Headline Oct 08, 2014/



IT IS JUST SO DIFFICULT, to bring the deaf's experience to you all. I spent many difficult, and frustrating hours with them.

Technology that lets  deaf people  has a downside:

It threatens sign language.

The deaf's world ends where our world begins?! Think about that.

In sign language circles,  each person has a sign name, usually based on physical appearance.

A man with a big nose,  for instance, might be refereed to with a Pinocchio  like gesture.

Distinct social customs abound:

Switching lights  on and off  to get a room's attention,  for example,  Deaf raves, with organ-shaking bass and sign-language rappers, have large followings; so does deaf theatre.

Thousands of athletes attended the  ''Deaflympics''  last year.

Technology could wipe out all that. In America the share of  deaf children taught by sign language has fallen from  55%  to   40%,  in the past decade.

Other countries show similar pattern.

Deafness will not disappear, says Trevor Johnson, a linguistic professor at Marcquarie University in Australia, but it needs to be studied as a cultural relic before it withers.

Colin Allen, president of the World Federation of the Deaf, a human rights group based in Helsinki, says:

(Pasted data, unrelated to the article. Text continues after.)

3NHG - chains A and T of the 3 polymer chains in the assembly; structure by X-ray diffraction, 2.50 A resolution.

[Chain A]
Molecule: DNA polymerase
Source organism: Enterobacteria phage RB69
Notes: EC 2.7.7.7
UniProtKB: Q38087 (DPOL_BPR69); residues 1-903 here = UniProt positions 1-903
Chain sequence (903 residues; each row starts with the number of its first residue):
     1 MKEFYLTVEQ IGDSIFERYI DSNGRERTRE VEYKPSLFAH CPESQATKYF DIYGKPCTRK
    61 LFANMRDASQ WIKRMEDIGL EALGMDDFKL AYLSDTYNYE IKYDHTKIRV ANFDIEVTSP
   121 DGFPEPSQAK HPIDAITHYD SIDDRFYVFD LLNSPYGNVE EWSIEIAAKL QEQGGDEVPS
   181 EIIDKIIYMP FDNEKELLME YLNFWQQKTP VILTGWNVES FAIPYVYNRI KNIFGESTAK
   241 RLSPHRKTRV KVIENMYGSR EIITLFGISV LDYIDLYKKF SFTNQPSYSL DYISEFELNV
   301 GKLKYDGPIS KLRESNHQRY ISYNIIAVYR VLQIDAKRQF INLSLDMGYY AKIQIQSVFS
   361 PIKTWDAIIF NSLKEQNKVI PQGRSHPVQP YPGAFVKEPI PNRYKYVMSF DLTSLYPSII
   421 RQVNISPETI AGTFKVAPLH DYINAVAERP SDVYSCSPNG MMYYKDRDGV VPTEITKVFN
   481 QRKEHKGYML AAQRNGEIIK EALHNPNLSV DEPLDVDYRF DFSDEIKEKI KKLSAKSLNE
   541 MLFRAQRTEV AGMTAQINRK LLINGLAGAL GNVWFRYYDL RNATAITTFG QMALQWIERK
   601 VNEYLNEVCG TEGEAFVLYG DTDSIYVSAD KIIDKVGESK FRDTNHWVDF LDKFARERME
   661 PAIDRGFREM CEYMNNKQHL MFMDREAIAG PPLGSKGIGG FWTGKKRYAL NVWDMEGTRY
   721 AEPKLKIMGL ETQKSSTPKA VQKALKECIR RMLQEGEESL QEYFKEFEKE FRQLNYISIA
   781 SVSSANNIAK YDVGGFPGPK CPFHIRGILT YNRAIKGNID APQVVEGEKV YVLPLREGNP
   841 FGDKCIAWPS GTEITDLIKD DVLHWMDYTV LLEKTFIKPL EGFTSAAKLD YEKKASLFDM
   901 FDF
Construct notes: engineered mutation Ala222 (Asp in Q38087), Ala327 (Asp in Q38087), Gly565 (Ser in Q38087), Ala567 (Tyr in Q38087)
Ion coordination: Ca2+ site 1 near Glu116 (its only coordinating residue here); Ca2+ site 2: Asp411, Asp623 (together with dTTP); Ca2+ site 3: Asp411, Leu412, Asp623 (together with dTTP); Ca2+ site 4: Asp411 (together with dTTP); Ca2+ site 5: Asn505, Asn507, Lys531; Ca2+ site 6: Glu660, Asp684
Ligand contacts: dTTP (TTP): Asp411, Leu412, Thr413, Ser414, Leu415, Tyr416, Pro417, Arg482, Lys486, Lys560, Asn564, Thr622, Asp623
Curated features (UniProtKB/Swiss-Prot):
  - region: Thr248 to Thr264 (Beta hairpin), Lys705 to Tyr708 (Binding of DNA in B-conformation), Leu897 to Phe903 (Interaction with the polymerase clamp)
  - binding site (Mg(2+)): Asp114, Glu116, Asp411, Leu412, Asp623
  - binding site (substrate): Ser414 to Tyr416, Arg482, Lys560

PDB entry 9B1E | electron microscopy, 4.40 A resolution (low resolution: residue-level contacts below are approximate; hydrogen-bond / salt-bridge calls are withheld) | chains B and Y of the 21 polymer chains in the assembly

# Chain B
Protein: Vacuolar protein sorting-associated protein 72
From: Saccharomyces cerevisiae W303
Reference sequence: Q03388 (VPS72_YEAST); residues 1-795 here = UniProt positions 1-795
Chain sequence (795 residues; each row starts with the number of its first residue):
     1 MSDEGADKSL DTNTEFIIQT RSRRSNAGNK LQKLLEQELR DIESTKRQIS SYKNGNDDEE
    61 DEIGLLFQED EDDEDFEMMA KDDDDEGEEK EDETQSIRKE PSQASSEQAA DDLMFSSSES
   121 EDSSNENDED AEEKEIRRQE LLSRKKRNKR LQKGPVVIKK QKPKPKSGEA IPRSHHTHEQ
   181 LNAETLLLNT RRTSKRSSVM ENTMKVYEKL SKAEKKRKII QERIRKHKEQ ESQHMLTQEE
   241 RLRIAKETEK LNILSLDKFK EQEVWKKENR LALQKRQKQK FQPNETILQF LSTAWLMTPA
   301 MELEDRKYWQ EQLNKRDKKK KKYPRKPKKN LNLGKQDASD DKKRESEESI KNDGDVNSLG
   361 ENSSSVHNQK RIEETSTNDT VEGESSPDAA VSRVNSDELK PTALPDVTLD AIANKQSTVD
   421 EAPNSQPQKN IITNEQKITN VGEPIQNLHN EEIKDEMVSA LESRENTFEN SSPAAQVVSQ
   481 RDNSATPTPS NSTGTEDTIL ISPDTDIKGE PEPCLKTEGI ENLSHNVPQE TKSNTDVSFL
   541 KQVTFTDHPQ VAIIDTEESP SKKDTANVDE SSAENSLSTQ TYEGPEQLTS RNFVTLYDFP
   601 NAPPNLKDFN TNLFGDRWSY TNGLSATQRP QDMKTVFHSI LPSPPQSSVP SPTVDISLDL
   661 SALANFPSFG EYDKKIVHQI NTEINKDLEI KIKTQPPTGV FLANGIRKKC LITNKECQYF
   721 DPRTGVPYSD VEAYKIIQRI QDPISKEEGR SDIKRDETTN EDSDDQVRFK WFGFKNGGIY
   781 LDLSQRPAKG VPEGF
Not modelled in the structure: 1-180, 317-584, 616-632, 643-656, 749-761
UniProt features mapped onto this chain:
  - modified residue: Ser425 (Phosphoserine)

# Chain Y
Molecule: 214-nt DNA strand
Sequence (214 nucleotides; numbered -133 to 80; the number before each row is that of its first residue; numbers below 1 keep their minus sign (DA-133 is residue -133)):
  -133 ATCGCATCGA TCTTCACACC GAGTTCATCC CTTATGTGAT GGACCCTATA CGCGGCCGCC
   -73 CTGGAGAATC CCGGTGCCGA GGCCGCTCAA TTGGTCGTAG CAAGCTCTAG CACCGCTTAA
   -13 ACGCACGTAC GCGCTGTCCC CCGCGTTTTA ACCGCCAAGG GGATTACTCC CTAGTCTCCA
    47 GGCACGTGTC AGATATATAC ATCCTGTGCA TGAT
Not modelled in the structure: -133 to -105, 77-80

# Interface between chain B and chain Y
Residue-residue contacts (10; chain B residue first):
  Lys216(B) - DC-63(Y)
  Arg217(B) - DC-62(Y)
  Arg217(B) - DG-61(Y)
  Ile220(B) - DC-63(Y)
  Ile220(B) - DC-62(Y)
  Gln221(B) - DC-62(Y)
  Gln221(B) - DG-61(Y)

The real worry is not about the technology itself. but the perception that sign language is redundant.

A UN convention on disability may provide some protection: the deaf lobby in Kosovo used it when campaigning  for legal protection of their language and culture.

In South Africa it helped shape national policy which encourages school-leavers fluent in sign language to teach deaf students. 

The irony is that,  even as sign language declines among deaf people, it is attracting new adherents among the hearing.

A book called   ''Baby Signs'' , published in America in  1996,  spawned a business that teaches  signing  to hearing children in over  30 countries.

It claims that hearing  children/students  who learn some sign language are ahead of their peers by   12  IQ  points  at the age of eight.

Britain plans to introduce a   GCSE    (an exam usually taken by 16 year-olds)  in sign language.

In America   90,000    college students study  it :

A figure that has risen risen eight fold since the millennium, and almost as many still study German.

So, while I would shy to comment on the state-of-affairs in the developing world, let me just nod and say to:

O'' Captain Imran Khan   -at the Democracy Square : How about a sign language simultaneous broadcast of your speeches?!

The deaf students are waiting!

With respectful and caring dedication to the President  of the  World Federation of the Deaf. See Ya, Sir, on !WOW!  -the World Students Society Computers-Internet-Wireless:

''' The Deaf Friendly '''

'''Good Night and God Bless

SAM Daily Times - the Voice of the Voiceless


Post a Comment

Grace A Comment!